Thursday, July 20, 2006

What I learned redesigning del.icio.us

Lessons learned...
"What's the difference between a huge mass-market Internet success, and a niche tool favored only by a tiny techie minority? I learned part of the answer in a recent project I finished up a few months ago.

It all started a year ago, almost to the day, when I got a call from Joshua Schachter, an old friend here in New York and founder of a relatively new Web service called del.icio.us. Joshua wanted help redesigning his site, which at the time I knew only a little about. (If you're unfamiliar with it, del.icio.us is pronounced "delicious" - ignore the dots - and it's a "social bookmarking site", which is a website where you can store your bookmarks outside your computer, and see other users' bookmarks as well.)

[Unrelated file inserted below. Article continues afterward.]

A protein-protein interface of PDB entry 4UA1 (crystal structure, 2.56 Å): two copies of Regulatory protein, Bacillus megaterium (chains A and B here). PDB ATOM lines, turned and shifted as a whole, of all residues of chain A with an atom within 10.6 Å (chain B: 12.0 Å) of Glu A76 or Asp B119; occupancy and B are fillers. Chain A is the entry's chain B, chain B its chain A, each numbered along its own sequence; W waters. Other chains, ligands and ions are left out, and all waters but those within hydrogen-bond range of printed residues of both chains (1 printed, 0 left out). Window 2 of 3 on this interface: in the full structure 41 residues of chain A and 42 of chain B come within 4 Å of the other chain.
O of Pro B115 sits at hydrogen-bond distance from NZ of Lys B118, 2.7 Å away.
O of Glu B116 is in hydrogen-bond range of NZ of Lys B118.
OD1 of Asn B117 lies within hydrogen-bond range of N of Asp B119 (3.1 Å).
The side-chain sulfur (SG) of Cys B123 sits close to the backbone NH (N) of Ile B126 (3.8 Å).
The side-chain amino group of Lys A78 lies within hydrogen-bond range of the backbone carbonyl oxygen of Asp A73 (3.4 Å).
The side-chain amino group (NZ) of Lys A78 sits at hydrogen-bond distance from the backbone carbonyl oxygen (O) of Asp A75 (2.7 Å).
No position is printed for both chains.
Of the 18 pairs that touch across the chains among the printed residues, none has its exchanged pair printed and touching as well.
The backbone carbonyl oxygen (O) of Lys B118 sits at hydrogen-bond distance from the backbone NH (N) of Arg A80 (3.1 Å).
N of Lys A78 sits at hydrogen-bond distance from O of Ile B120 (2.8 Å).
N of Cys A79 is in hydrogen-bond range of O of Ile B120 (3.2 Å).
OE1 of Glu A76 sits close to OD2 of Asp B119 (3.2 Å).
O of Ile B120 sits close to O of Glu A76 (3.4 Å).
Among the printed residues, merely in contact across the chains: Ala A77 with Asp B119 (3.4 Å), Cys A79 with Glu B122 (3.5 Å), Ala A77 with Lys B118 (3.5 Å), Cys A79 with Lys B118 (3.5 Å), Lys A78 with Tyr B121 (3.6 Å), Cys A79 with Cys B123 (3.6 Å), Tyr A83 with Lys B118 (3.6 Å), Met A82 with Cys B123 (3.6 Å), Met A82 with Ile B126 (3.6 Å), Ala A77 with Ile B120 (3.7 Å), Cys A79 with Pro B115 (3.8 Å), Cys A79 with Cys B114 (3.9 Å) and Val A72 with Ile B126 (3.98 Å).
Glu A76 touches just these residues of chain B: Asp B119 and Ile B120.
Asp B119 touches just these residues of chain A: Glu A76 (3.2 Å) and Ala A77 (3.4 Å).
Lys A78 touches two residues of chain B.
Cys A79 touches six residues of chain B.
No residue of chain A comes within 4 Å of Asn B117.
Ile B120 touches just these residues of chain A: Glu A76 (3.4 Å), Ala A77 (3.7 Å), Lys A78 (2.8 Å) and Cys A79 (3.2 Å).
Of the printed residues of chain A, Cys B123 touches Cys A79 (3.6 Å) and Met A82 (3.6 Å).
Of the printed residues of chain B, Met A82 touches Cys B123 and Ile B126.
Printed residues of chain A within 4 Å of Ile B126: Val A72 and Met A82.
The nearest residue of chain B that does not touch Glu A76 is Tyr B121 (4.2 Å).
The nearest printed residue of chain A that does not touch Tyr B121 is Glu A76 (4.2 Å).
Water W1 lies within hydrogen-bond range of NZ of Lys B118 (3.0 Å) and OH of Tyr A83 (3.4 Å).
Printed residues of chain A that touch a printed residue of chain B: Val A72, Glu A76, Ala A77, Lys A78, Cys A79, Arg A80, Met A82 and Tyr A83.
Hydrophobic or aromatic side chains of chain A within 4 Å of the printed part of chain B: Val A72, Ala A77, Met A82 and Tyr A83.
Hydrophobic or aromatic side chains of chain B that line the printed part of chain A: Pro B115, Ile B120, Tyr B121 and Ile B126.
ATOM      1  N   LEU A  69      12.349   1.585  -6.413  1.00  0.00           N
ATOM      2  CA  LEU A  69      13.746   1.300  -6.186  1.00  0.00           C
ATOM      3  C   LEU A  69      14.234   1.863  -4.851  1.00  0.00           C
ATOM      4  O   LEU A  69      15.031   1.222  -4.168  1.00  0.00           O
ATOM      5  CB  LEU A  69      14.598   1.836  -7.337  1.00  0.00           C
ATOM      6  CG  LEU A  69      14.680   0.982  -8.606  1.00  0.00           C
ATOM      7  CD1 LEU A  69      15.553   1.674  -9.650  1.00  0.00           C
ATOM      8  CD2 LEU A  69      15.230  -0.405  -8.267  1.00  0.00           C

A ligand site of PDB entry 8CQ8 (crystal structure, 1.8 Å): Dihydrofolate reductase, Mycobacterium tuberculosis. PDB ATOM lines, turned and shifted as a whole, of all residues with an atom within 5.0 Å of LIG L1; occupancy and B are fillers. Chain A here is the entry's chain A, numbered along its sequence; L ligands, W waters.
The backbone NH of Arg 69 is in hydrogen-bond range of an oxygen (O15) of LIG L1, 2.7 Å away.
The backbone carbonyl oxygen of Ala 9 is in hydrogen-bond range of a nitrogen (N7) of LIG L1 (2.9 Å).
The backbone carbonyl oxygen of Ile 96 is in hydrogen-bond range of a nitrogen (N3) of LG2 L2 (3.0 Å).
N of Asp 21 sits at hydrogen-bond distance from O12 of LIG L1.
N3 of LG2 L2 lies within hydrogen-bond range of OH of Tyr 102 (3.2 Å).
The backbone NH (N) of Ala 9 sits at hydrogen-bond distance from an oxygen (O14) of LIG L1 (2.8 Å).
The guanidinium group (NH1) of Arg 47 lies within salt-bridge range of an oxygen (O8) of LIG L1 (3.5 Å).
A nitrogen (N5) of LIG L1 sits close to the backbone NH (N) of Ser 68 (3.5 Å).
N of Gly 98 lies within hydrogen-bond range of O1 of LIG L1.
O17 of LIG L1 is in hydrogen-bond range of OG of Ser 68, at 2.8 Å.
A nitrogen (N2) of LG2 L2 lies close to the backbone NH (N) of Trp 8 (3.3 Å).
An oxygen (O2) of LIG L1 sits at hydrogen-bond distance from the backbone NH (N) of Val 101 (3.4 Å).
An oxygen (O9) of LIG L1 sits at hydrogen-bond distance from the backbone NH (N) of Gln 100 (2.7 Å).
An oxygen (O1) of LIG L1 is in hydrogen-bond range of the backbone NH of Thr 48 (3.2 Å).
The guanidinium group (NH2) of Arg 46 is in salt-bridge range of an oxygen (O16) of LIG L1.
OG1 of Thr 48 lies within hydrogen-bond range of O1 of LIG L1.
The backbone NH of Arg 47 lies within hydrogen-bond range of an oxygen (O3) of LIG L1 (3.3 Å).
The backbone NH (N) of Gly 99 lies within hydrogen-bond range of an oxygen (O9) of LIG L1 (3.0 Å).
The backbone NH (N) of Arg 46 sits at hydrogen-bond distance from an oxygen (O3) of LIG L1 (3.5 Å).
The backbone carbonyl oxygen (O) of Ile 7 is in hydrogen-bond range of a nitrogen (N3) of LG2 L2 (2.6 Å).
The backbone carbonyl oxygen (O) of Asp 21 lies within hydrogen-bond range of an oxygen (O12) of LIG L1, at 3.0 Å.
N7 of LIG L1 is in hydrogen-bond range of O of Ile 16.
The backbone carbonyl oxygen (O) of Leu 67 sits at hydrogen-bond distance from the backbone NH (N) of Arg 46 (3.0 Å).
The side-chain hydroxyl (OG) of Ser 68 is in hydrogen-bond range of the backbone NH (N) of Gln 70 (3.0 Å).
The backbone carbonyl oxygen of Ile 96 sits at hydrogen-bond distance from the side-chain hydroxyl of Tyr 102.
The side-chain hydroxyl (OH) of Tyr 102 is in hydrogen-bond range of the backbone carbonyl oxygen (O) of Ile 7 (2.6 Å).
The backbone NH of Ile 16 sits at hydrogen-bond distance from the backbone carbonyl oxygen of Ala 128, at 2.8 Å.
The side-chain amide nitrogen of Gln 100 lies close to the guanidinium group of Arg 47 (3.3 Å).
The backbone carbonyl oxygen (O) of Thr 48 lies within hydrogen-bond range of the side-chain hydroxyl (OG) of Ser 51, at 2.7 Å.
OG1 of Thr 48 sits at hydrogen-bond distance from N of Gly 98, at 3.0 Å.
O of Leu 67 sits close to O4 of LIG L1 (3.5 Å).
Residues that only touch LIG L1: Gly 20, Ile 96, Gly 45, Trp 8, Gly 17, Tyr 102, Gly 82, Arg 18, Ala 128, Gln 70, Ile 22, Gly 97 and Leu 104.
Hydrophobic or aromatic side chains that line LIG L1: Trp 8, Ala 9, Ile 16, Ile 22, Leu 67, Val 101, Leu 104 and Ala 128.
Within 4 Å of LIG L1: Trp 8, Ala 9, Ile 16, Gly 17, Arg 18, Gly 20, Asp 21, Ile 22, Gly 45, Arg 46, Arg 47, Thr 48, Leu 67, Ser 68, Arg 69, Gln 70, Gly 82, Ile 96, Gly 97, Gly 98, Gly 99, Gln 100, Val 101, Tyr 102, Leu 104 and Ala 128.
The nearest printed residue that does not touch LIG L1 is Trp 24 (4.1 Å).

Joshua wanted me to help improve the customer experience for the right reason: in his words, no one but the highest-tech users knew what del.icio.us was about, and it was difficult for anyone but them to start using it. Could I help make this technology accessible and useful to a wider set of users? Joshua asked.

That's all I needed to hear - within a few weeks I was on the job. (More accurately, at first I advised Joshua to run his own listening labs, to save money; the labs went so well, which is to say that they so forcefully and painfully proved the point that the customer experience was broken, that he called back and asked again for a Creative Good project.)

Co-led by Zimran Ahmed and me, the project included the standard four steps of a customer experience project:"   (Continued via Good Experience)       [Usability Resources]

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